(c) A requirement that, after being licensed, a provider or resident manager successfully completes continuing education as described in ORS 443.742 (Annual continuing education requirements).
(3) After consultation with representatives of providers, educators, residents’ advocates and the Long Term Care Ombudsman or the Residential Facilities Ombudsman, the licensing agency may adopt by rule exceptions to the training requirements of subsections (1) and (2) of this section for persons who are appropriately licensed medical care professionals in Oregon or who possess sufficient education, training or experience to warrant an exception. The licensing agency may not make any exceptions to the testing requirements.
(4) The licensing agency may permit a person who has not completed the training or passed the test required in subsection (2)(a) and (b) of this section to act as a resident manager until the training and testing are completed or for 60 days, whichever is shorter, if the licensing agency determines that an unexpected and urgent staffing need exists. The licensed provider must notify the licensing agency of the situation and demonstrate that the provider is unable to find a qualified resident manager, that the person has met the requirements for a substitute caregiver for the adult foster home and that the provider will provide adequate supervision.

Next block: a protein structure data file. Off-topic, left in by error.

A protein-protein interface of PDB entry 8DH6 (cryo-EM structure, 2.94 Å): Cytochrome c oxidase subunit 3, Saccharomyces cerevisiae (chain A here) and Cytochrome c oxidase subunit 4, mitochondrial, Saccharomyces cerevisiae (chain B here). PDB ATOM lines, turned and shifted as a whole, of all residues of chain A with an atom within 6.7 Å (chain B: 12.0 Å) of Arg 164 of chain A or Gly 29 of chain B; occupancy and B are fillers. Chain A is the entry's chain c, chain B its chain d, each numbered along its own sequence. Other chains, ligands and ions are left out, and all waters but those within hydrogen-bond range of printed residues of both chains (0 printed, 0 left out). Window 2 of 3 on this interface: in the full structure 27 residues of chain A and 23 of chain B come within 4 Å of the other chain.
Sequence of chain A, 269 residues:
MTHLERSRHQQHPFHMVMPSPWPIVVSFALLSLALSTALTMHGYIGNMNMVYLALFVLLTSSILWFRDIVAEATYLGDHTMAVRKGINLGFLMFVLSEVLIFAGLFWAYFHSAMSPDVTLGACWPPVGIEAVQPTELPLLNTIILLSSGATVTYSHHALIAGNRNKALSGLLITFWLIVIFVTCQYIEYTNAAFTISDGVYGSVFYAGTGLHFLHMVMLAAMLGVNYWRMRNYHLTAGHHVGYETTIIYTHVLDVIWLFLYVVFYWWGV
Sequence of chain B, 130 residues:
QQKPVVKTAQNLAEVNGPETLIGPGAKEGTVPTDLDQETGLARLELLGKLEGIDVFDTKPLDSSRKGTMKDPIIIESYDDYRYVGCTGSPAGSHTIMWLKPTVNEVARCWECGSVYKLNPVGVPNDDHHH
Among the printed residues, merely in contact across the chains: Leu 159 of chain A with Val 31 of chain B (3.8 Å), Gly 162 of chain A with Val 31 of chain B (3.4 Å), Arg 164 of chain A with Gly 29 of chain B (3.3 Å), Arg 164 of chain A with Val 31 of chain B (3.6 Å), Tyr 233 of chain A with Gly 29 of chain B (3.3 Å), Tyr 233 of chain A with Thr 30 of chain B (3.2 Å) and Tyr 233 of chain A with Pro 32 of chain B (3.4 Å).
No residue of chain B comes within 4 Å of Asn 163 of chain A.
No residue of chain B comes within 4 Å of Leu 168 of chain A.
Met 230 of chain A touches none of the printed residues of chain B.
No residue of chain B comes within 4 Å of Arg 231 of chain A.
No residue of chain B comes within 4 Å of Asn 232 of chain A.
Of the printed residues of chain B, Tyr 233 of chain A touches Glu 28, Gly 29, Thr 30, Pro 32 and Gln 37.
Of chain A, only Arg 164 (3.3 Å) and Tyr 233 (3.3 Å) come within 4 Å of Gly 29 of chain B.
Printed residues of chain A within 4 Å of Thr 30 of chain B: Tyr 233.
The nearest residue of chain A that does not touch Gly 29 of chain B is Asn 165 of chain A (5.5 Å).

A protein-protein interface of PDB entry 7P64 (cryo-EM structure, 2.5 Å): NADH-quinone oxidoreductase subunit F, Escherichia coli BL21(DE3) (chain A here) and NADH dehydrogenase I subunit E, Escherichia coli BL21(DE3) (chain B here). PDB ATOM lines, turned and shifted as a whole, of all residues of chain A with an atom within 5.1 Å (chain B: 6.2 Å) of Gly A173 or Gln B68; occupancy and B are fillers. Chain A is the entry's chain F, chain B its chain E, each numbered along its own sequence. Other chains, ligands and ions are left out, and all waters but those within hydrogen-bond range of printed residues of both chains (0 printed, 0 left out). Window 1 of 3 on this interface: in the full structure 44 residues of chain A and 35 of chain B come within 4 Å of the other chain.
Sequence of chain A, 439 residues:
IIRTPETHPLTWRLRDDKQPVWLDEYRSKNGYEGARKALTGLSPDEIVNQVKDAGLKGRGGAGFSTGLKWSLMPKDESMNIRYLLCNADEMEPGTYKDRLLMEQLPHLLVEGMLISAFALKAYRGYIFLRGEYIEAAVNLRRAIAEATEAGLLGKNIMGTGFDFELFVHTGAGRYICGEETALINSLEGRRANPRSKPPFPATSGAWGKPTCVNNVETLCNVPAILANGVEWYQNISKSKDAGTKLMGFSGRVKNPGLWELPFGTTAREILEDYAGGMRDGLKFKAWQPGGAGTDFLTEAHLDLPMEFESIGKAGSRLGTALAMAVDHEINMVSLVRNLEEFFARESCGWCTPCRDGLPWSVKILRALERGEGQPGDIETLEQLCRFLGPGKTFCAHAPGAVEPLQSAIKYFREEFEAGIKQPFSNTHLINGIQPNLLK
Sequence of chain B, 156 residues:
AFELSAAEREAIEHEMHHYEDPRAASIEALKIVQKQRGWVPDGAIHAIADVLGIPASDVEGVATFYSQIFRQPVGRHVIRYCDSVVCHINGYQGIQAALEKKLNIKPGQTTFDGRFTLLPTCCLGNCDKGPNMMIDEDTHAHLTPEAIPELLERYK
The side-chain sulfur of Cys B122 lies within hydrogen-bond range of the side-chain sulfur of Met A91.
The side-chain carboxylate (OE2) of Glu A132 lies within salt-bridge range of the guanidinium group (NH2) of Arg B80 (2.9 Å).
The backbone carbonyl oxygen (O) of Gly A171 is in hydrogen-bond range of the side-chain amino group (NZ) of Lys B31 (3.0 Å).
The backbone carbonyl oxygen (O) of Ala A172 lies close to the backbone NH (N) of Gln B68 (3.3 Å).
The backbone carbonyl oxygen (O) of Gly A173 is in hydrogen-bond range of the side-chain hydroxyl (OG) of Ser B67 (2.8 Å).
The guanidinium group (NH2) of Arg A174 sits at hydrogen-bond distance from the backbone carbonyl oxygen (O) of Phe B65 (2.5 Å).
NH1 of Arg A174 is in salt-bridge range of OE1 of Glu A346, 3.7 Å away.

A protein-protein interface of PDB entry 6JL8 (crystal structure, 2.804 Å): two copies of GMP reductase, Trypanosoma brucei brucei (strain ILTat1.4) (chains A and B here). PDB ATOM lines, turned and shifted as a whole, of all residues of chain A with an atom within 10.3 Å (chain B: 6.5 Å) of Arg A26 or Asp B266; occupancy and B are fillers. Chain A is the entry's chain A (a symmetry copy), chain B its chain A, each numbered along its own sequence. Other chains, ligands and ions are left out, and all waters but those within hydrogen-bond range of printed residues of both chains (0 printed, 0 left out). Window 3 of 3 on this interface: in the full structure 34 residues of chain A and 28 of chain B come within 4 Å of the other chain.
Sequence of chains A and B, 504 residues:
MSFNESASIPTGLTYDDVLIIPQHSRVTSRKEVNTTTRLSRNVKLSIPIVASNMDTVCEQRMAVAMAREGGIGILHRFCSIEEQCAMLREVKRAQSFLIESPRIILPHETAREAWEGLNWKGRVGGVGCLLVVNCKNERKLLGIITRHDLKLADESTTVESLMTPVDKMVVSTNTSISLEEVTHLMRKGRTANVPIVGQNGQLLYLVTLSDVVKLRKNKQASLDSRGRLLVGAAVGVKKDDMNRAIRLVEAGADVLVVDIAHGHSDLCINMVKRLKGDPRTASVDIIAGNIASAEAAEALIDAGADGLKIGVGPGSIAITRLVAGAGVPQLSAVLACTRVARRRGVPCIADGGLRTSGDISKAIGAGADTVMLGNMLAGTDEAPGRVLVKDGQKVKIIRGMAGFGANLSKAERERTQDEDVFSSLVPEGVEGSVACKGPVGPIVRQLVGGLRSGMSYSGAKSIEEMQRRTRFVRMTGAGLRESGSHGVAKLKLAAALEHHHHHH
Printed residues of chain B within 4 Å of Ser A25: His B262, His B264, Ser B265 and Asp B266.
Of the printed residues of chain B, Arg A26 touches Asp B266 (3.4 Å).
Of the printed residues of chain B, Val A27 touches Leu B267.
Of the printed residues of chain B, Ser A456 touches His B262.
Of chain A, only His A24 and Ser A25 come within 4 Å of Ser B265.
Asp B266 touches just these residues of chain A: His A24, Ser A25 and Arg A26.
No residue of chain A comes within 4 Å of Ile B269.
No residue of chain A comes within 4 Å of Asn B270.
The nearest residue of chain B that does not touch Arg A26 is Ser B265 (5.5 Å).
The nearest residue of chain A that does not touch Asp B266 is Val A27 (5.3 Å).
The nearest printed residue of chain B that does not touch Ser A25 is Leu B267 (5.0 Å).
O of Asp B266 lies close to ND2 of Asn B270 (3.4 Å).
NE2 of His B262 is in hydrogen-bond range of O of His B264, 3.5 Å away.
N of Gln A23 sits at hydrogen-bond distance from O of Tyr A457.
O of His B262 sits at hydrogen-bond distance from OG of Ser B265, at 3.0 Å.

(5) Providers shall serve three nutritionally balanced meals to residents each day. A menu for the meals for the coming week shall be prepared and posted weekly.